IRC: The other thing about writing into those silenced histories is that then your story starts to speak for the other silenced histories. I’ve met so many Colombians who are born in the U.S. who have said to me, “My parents don’t talk about the reason why we came or what happened, but your book gives me an answer.” It can be so powerful for everyone in the community to hear those stories because everyone else has been living in that silence as well.  

In moments of rage, you have to care for yourself and you have to reach out to others to care for you.

JW: The question I get asked often is how did I talk to my grandparents about the famine. I guess the answer is I didn’t. What I usually tell writers and audience members is that what’s more important for me is taking care of my elders and giving them the peace they need. 

IRC: And that’s the difference, isn’t it. Some memoirists have this idea of interviewing as extracting information or extracting story from someone and that is a very colonial perspective. 

JW: It is. You’re totally right. 

IRC: What our communities need is not extraction but listening, and as you’re saying respecting the silences people want to keep especially when they’re for their own survival. The caretaking of those silences is so important. Even writing the silence says so much about the weight of something that’s happened. 

The stories you wove together felt like a collection of things that are nourishing and things that are exhaustions. 

Because your family had a restaurant, there are the literal ways in which you’re finding nourishment, and then there’s the metaphorical nourishment of poetry. And there are the elements that I would categorize as being exhausting to the self, which in the memoir are problematic men, toxic masculinity, gambling addictions.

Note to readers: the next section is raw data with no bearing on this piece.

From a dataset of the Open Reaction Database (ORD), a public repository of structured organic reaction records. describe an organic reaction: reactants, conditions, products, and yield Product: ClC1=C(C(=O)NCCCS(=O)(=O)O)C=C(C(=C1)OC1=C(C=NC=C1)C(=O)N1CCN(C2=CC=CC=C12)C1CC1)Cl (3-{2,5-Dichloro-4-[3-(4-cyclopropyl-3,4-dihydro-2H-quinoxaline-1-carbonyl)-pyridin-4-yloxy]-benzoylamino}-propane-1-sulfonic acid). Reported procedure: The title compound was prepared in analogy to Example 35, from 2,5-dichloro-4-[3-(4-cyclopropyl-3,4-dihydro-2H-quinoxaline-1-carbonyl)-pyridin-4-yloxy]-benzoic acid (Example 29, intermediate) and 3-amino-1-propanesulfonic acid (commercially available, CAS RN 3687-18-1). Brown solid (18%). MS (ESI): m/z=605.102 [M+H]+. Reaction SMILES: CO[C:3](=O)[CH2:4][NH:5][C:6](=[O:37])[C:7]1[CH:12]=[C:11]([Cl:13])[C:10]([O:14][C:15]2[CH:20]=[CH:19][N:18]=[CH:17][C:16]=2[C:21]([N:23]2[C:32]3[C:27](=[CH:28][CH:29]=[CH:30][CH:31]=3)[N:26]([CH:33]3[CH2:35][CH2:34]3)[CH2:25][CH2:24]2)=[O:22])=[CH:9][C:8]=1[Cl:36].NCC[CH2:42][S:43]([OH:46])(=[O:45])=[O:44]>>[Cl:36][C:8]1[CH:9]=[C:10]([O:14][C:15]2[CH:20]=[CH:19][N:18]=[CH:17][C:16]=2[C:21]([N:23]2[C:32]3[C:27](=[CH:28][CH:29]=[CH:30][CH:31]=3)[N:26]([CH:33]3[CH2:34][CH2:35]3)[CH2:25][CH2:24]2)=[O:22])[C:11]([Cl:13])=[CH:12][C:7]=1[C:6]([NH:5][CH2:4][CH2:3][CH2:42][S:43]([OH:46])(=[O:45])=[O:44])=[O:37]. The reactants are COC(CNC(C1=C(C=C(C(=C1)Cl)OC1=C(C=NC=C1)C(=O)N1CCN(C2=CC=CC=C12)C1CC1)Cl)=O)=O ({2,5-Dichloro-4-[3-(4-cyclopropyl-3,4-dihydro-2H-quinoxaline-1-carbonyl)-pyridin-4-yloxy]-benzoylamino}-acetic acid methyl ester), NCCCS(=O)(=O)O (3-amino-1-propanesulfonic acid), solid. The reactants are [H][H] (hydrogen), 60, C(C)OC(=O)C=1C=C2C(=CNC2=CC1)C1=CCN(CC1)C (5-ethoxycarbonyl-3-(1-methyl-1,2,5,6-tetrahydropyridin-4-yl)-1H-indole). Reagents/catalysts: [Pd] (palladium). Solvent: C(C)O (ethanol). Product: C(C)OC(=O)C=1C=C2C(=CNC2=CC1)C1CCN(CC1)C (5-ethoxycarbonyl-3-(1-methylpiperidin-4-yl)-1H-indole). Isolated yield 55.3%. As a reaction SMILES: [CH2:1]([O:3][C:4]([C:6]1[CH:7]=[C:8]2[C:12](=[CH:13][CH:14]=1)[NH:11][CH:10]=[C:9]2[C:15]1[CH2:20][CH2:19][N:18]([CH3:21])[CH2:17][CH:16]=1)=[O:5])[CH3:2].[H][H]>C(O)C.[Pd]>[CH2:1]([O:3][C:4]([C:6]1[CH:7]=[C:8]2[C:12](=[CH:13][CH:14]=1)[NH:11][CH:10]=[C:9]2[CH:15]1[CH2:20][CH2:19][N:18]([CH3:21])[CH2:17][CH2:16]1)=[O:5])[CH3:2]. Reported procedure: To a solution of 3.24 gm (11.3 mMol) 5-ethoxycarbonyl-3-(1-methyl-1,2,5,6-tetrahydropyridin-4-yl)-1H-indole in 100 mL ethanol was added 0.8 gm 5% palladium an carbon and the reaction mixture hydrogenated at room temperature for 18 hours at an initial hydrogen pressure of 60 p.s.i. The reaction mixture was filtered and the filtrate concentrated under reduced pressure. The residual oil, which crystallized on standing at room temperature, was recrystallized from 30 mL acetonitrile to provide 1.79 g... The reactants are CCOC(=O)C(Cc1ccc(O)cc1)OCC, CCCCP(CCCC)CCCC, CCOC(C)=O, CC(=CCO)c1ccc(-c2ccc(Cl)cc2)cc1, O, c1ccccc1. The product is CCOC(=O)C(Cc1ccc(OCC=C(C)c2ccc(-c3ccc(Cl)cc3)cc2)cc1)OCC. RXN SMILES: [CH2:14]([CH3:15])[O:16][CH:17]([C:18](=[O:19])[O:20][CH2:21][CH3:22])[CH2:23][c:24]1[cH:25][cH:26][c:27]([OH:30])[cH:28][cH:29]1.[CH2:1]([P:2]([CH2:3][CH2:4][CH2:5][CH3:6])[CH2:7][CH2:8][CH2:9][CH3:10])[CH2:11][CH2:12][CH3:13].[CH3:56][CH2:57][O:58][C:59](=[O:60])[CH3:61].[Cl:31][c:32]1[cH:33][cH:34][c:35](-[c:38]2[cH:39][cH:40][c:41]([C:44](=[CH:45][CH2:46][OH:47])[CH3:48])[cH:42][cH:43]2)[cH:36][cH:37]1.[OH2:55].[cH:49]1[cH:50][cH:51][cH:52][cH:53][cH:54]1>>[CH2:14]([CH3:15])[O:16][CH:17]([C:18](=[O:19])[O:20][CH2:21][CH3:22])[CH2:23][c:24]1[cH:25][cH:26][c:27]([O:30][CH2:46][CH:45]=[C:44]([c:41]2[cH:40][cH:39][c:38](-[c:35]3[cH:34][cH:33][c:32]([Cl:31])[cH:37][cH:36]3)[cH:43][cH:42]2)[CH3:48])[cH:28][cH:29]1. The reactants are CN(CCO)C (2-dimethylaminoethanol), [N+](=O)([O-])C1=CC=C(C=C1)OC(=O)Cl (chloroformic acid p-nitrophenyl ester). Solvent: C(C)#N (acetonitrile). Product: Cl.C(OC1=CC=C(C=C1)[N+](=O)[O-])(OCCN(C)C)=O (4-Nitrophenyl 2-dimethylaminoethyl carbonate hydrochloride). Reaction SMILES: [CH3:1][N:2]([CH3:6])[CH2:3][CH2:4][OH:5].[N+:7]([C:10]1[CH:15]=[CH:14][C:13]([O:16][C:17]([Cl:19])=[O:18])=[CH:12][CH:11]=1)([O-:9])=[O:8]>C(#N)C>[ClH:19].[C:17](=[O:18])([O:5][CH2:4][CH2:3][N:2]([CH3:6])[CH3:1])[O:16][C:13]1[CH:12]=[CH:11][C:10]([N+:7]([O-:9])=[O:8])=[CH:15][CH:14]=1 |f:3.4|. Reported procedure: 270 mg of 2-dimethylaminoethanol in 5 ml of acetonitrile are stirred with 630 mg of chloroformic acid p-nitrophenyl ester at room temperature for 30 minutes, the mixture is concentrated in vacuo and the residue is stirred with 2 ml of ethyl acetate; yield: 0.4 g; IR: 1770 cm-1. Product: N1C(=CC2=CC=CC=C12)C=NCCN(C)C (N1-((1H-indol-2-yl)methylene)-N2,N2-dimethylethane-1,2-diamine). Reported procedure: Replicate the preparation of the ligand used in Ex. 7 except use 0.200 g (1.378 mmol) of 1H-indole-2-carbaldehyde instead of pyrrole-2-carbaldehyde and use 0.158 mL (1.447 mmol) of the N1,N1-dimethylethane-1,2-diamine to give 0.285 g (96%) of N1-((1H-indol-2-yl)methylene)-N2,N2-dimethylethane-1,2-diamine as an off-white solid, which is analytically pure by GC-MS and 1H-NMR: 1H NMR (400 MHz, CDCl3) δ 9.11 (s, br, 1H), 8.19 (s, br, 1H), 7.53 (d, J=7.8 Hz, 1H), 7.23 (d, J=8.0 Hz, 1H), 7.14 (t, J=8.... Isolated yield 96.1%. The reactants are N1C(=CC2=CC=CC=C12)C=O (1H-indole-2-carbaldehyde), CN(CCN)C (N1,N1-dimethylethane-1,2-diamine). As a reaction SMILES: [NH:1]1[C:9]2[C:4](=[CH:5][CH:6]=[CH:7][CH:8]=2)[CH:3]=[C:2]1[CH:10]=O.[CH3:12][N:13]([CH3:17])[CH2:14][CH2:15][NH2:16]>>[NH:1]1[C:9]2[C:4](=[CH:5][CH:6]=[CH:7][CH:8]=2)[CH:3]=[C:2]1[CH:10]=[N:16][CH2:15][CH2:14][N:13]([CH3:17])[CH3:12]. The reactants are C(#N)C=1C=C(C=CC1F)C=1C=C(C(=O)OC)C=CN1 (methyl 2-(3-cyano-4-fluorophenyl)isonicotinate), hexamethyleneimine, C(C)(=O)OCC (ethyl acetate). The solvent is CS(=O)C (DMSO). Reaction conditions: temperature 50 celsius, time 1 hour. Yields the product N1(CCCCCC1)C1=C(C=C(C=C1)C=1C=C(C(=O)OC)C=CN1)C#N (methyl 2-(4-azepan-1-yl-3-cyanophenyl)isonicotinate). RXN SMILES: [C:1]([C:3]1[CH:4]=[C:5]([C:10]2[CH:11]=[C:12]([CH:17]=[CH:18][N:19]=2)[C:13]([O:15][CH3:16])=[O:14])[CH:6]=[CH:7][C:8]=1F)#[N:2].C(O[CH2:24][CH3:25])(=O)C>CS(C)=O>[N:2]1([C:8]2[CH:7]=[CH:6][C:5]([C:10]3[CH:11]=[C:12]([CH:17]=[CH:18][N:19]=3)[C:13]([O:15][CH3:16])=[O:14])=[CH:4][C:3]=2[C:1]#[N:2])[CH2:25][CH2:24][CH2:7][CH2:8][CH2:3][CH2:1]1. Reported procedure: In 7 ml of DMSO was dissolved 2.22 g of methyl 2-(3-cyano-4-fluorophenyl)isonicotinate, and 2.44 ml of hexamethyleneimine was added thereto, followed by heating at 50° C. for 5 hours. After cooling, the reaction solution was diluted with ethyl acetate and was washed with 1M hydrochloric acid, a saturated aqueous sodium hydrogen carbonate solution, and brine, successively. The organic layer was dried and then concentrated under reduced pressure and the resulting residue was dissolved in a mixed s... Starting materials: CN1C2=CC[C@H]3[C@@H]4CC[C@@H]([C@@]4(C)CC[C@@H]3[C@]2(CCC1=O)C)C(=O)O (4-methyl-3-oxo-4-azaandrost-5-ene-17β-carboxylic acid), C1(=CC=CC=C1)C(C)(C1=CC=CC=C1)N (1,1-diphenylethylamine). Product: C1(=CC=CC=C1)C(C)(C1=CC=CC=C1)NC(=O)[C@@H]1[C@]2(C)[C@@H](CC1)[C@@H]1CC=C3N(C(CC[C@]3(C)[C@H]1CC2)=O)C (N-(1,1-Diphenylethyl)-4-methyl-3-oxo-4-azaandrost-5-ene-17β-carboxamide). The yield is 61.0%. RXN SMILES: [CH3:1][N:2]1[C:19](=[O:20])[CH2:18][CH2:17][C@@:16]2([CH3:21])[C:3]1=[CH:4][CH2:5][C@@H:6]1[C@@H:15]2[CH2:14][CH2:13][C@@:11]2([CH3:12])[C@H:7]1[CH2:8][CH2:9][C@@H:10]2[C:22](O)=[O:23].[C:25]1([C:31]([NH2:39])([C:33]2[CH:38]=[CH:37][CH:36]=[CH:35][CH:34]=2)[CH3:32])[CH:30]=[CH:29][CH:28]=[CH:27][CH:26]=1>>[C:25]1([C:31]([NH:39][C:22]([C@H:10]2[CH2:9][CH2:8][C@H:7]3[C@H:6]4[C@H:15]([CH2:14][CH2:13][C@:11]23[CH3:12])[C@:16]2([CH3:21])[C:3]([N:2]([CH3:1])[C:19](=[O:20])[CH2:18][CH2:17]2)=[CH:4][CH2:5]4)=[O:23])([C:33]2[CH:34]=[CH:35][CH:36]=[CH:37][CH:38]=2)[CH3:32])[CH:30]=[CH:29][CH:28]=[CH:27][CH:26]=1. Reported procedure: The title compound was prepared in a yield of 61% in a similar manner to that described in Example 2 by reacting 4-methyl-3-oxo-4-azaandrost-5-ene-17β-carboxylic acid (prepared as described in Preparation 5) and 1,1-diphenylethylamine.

JW: Oh, yeah. There is a lot of rage in the book. In thinking about being an Asian American woman, I am not necessarily expected to be rageful, or to say anything, truly. 

And rage alone is very different from being rageful in community, and what that can do in terms of nourishment and tangible change. I think about that a lot, and especially even just thinking about the relationship between me and my mother, which is so central to the book. 

There’s a lot of humor in our relationship, as much as there is this kind of deep sense of sharing our exhaustion and talking about our exhaustion. 

What’s really been powerful for me over the years is that when I finally shared with my mom what happened in terms of a really toxic, abusive relationship, she began to share about my father. That’s something that she really protected me from growing up. I have forgiven my father in terms of other aspects about who he is, such as the gambling and such as him not necessarily being in my life and missing out on our family. And I miss him. I really hope that he’s well and I think about him all the time. But when my mom started sharing more about him in terms of being a husband, that I had to work through. That was newer to me.

In writing memoir, you almost kind of have to have a reckoning in the process of writing the book, and tell the story like you actually are actively inside the living organism of writing this thing. That was surprising to me. I didn’t necessarily expect it. It was definitely the hardest thing I’ve ever done so far. 

IRC: There was this one part in the memoir where you mentioned writing a poem before leaving this abusive relationship, and how the poem was you in the future and how it emboldened you to leave. Is that a practice that you’ve always had, trying to see yourself into the future by writing? 

In thinking about being an Asian American woman, I am not necessarily expected to be rageful, or to say anything, truly.

JW: Absolutely. I feel so small sometimes in terms of all these things that have happened to me, and I feel like poetry is sometimes the only space in which I have agency or a voice, quite literally; what it means to be a speaker in a poem. In many ways I do feel like it is my most powerful version of myself and I do tend to write in order to make something happen. I think that if there is any goal I have when I’m writing, it’s starting a poem not knowing where I’m going to be by the end. But usually by the end there is something incantatory, something that’s desired that I didn’t begin with.

Maybe it’s kind of like you already know the answer. You know what you need to do and you just have to express it and then then do it.